The Swiss franc’s performance in the global forex market has remained strong over time. Here’s all the information you need about this currency’s value and history.
Often touted as one of the most stable economies in the world, Switzerland is revered for its monetary heritage and its banks often adopt measures to ensure a strong international investment position, including maintaining a strong balance sheet through hosting more assets than liabilities. It is typical for a Swiss mortgage to be repaid slowly, because then, “the bank owns the house”.
The Swiss franc is legal tender across all 26 cantons of the Swiss Confederation (including the German and Italian enclaves) as well as Liechtenstein. It is the only existing franc in Europe following the introduction of the euro in France in 1999.
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Official signs for the Swiss franc include Fr. SFr. Or FS, Franken (German), franc (French and Romansch), franco (Italian) and its official code, chf. The code chf. comes from the official title Confoederatio Helvetica Franc: French for the Swiss Federation.
In recent years, as many European economies have suffered debt crises and due to accommodative monetary policy from the US Federal Reserve, the Swiss franc has experienced sustained value.
Swiss banking institutions have a strong heritage as safe-havens for depositing foreign wealth. Investors from abroad, including Arabs and Russians profiting from rising oil prices, often bring their wealth to Switzerland, which in turn boosts the economy.
A 1934 privacy and security law criminalising the release of personal information by a banking institution also paved the way for the infamous “secret Swiss bank account”. Its historical neutrality and independence also made it a logical place for hiding or storing finances.
Value and exchange
Unlike other countries, Switzerland has adopted a different approach to sustained currency value. Not opting to devalue currency to boost exports and increase competitiveness, they instead have looked to low taxes causing low debt, investment in local stocks, diversification of assets and high savings rates.
In December 2014, the Swiss National Bank (SNB) introduced a negative interest rate on bank deposits in order to support its franc ceiling, but it had a negative effect on the markets. It abandoned the ceiling altogether in January 2015. This saw the franc rise in value against the euro by as much as 30% almost immediately, but part of the increase reversed quickly. By the end of the day, when the SNB announced its decision to do away with the ceiling, the franc gained more than 20% against the US dollar as well as the euro. The SNB also lowered interest rates, requiring investors to pay more in the form of fees to keep their money in Swiss bank accounts.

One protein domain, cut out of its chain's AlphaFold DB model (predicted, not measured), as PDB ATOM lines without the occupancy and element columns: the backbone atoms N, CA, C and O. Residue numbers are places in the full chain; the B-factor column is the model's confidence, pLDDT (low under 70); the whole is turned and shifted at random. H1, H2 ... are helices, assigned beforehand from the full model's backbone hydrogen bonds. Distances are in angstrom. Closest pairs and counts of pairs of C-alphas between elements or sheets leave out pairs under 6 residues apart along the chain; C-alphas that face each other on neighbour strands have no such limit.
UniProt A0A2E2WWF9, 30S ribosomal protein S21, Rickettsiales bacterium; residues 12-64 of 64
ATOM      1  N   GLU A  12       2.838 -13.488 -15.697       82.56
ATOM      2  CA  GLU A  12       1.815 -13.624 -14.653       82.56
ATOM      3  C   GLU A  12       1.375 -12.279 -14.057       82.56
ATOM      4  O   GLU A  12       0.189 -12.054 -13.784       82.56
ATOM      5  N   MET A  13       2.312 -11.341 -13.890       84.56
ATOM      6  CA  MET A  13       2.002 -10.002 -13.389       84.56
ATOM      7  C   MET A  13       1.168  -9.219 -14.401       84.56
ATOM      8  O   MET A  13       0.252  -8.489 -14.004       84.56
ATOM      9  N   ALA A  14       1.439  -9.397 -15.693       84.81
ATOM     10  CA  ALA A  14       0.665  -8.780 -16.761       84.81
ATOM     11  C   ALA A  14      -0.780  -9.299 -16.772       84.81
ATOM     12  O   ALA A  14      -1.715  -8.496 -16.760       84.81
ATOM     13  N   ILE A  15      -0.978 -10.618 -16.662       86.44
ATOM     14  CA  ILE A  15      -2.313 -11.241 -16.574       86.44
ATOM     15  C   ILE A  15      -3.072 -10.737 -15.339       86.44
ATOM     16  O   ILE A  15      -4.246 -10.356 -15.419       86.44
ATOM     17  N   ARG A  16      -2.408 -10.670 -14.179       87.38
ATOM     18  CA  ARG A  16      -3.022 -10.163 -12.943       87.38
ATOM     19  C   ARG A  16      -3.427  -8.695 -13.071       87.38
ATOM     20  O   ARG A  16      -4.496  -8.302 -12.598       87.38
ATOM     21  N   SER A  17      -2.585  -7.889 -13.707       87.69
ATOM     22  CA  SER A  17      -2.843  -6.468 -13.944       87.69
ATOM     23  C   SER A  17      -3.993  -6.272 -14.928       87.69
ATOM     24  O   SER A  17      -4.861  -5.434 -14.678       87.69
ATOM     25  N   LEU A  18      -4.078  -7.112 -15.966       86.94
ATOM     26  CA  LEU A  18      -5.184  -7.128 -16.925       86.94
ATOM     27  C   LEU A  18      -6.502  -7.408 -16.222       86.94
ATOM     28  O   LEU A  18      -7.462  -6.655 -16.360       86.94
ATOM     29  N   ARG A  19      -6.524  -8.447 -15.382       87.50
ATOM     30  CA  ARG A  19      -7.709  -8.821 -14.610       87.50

The euro’s devaluation against the franc did not bode well for the large export industry in Switzerland, and the sudden jump resulted in some currency traders suffering major setbacks.
However, to the delight of investors, the franc continued to perform well post-Brexit.
The table below shows how the Swiss franc has performed against some other popular currencies.
*Figures as of November 2016.
USD/CHF is a major currency pair, with its strength coming from the USD value and CHF security and neutrality; then there’s also the high liquidity of transactions, global popularity and a large number of players.
AUD/CHF is a less popular pairing, although it has been coined by some as a “carry trade”, because of the risk-on nature of the AUD and safe-haven status of the CHF.
Historically, the Swiss franc experienced an all-time high in April 1972 at 3.88 CHF/USD and an all-time low in August 2011 at 0.72 CHF/USF.
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Coins and notes
Banknotes are distributed by the Swiss National Bank, while coins are made and distributed by the Swissmint.
There are seven coins still circulating today: 5 cents, 10 cents, 20 cents, ½ franc, 1 franc, 2 francs and 5 francs. Each coin is composed of 75% copper and 25% nickel, with the exception of the 5-cent coin which owes its golden colour to a higher percentage copper (92%), paired with 6% aluminium and 2% nickel.
Currently, Swiss franc banknotes are available in denominations of 10, 20, 50, 100, 200 and 1,000. Since their inception in 1907, the Swiss franc banknotes have seen nine series (three never issued), with the next series expected in 2016-2017.
According to the 2008 Guinness World Records, the current series of Swiss franc banknotes is the most secure in the world, with up to 18 security features. The ratio of counterfeit notes in Swiss francs is about 1 in 100,000; compare this to the pound sterling, which has a ratio of 1 in 3,333.
Swiss banking institutions and the government have kept in place measures to keep the currency value steady and high with little fluctuation compared to neighbouring markets.